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Hershey Didn't Have the Answer


I had a panic attack when I learned we would be moving to Georgia for my husband’s job.


While on a work trip, he called to share the news. Even now, I vividly recall that moment, as if it happened just yesterday. The thought of leaving my hometown and embarking on a cross-country relocation with our family filled my body with overwhelming stress.

After ending the call, I ran to the kitchen and eagerly opened the fridge, where I discovered the remnants of our summer camping adventure—a stash of leftover Hershey bars we used to make s'mores. I felt like a kid in Willy Wonka's world, ready to unwrap those delightful treats, hoping to uncover a magical golden ticket.

I removed the candy bars from the fridge and placed them on the counter. While contemplating my next move I swear the chocolate was staring back at me, whispering my name. You could cut the tension with a knife.


By that point on my journey to stop stress eating, I was aware of my patterns with food & emotional eating. I realized I was seeking comfort and relief in something sweet. A pattern I learned early in life.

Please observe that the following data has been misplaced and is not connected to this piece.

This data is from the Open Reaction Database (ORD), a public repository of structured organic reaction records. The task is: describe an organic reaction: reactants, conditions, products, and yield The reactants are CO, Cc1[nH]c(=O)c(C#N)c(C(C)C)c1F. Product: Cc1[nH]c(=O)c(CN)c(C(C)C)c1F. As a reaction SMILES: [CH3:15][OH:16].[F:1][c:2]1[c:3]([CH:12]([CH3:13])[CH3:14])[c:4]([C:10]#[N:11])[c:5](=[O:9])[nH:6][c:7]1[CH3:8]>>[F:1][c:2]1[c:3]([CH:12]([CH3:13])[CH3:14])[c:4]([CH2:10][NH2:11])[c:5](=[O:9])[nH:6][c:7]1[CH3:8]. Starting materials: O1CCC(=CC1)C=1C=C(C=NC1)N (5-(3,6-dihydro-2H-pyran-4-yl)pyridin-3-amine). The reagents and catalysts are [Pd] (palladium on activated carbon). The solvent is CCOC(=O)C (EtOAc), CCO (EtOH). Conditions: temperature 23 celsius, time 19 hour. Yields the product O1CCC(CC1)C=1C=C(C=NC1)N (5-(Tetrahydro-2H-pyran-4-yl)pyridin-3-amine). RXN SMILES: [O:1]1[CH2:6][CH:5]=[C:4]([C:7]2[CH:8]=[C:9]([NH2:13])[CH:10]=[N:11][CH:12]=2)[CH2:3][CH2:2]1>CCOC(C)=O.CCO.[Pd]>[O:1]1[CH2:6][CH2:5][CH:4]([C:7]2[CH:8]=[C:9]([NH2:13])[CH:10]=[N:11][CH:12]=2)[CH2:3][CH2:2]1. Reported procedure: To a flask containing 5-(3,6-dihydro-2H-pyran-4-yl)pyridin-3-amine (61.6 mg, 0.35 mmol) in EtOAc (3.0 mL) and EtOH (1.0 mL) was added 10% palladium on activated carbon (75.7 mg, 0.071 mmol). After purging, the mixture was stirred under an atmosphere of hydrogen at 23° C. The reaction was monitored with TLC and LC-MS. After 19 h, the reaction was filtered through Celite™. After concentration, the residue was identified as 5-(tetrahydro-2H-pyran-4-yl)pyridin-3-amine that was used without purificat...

The awareness offered an opportunity to pause long enough so I could ask a question and make a conscious choice.

Was the chocolate going to help?

No. Hershey didn't have the answer.

I took a deep breath, put the candy away, and returned to my home office to cry.

Emotional eating is a temporary fix for negative emotions we want to avoid. Once you’re on to yourself and your patterns with food the emotional triggers to eat will subside.


Next time you find yourself seeking relief in the pantry or fridge, take a moment to bring awareness to the situation.


Pause and ask yourself questions:

  • What emotions are you experiencing in that moment?

  • Does indulging in a snack truly hold the solution you seek?

Awareness can empower us to make the slightest adjustments that lead to positive change.


xo,

Amy


P.S. If you're ready to put an end to stress eating, book a complimentary consult to explore the underlying triggers that drive you to seek relief from food and learn strategies to regain control over your eating habits.

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